Friday, June 27, 2014

Kid Lit Review: This Day in June

It's a picture book about Pride: something I hadn't realized we needed, but now know that we do.  This Day in June is a winner, and I'm glad that I bought a copy (a hardcover, no less).  I am not going to complain about gay kid-lit, because I'm glad it exists, but I will say that this book is so lively and energetic and refreshing, and it's also SO GAY and even SO QUEER.

The narrative part of the book is a series of couplets, for example: "Clad in Leather/Perfect weather" and "Artists painting/Sisters sainting".  So, clearly, this is not "my family is like yours, but a tiny bit different, but really alike."  This book celebrates not just gay families, but gay culture.  And the illustrations are fabulous, and very detailed.  LB was drawn to the "pink page," and B and I spend a long time looking at all the drawings.

There is also a reading guide in the back that provides background and history for all the themes explored in the book.  Someone in an online group I'm part of recently asked, "what does wearing leather and showing your butt have to do with being gay?"  Well, this book can give you the beginner's explanation.  And then we can all hang out and read Gay New York together.  [There is also a separate guide for talking to children about LGBT issues.]

As the LGBTQ tent gets bigger, and as it become more possible to both be gay and remain in the "normal" club, our shared history becomes less clear.  Almost everything I've read this year from the sort of progressive queer folk, with whom I share some political perspectives, has been wistful-thankful for a world where many of us (more so the LG&Bs) are not so marginalized, but wistful for past of shared politics and culture in the face of a seemingly ever growing contingent that wants to JUST BE NORMAL.  As an adult reader, This Day in June is appealing in part because it's Pride as I would love Pride to be.  It all the fabulous and quirkiness, with a mix of radicalness and staidness, without the cigarettes, cheap vodka shooters, and corporate sponsorships that make me shake my head.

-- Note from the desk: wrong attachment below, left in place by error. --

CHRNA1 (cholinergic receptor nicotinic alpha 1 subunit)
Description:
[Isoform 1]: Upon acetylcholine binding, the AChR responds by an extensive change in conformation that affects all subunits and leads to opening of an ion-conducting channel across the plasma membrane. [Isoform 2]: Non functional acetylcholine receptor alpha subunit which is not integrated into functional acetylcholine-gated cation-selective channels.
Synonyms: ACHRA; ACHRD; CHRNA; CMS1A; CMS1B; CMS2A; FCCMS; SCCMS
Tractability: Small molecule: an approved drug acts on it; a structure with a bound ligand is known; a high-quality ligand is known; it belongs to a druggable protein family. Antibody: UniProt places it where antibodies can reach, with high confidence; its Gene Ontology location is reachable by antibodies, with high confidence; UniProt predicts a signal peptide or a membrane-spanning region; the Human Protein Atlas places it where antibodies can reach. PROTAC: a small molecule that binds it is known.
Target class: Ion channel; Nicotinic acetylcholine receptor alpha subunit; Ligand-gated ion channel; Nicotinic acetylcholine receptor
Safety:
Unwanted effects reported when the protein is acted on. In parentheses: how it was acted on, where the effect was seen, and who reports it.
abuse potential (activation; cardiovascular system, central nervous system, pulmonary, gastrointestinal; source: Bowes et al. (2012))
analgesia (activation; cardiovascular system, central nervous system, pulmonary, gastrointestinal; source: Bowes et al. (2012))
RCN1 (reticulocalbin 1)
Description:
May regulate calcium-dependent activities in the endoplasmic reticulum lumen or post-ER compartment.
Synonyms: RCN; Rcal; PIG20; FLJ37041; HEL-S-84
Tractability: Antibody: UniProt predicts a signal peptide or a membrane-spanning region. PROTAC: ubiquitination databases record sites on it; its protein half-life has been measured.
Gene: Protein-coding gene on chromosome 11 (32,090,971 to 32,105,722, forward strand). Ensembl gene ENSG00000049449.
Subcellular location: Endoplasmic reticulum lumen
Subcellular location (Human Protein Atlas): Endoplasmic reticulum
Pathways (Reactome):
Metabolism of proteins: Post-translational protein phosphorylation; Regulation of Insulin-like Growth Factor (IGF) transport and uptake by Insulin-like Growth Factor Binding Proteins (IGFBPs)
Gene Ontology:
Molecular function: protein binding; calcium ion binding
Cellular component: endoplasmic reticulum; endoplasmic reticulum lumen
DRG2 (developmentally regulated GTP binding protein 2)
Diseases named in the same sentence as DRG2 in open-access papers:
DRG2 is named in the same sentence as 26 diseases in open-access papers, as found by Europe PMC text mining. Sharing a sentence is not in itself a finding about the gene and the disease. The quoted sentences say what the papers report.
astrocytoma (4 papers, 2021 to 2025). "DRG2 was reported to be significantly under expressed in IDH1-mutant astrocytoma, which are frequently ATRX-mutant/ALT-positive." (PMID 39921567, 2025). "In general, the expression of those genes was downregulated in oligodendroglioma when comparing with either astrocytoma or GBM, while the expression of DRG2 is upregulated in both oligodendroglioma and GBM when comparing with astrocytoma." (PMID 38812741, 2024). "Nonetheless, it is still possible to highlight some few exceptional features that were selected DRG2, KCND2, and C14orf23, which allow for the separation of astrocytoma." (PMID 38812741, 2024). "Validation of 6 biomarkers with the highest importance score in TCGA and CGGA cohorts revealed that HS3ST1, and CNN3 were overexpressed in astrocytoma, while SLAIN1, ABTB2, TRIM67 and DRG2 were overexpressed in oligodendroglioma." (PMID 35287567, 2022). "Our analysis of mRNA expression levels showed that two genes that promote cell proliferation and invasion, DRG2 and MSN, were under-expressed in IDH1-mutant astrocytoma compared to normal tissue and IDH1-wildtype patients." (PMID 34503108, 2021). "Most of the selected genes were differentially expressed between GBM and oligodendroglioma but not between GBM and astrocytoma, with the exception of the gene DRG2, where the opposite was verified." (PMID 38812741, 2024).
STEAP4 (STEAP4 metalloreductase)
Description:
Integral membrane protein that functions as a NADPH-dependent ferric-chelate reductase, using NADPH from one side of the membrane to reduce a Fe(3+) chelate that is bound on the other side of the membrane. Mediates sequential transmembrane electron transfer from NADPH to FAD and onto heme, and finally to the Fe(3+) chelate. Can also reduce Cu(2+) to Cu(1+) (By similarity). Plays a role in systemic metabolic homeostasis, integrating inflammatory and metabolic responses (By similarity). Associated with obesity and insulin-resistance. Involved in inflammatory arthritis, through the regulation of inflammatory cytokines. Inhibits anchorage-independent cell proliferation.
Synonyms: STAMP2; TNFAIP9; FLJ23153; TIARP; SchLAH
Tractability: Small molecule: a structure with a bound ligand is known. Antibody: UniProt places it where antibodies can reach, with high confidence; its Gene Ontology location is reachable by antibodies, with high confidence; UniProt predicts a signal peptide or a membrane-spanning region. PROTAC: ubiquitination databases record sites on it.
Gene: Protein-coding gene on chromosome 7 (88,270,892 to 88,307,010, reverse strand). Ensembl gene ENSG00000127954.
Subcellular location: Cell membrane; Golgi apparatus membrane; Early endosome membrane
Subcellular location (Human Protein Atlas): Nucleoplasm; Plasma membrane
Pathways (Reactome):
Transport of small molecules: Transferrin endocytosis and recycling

Dana at Mombian has a nice review of This Day in June that puts it in LGBT kid-lit historical perspective.  Dana compares This Day in June to Gloria Goes to Gay Pride, a kid's book published in 1991 by the author of Heather Has Two Mommies that, like me, you may not have heard of before now.  GGGP is no longer in print, a key problem for kids "diversity lit."  Many titles are published through small or non-profit publishers, and if they aren't picked up by a major publisher they are out of print (gone) within a few years.  This Day in June is published my Magination Press, a division of the APA Press which is the press of the American Psychological Association (how far we've come).  Magination publishes books like Full Mouse, Empty Mouse: A Tale of Food and Feelings and The Boy Who Didn't Want to Be Sad.

I read a lot of kids books, and a lot of out of print kids books.  I think This Day in June could be a classic in some ten or twenty years, I just hope it stays in print long enough to have a chance (so you should buy a copy or three).

Short version: thumbs up (and let it be noted that I bought this book with my own money, although if someone wanted to send me some copies to share I would gladly accept).

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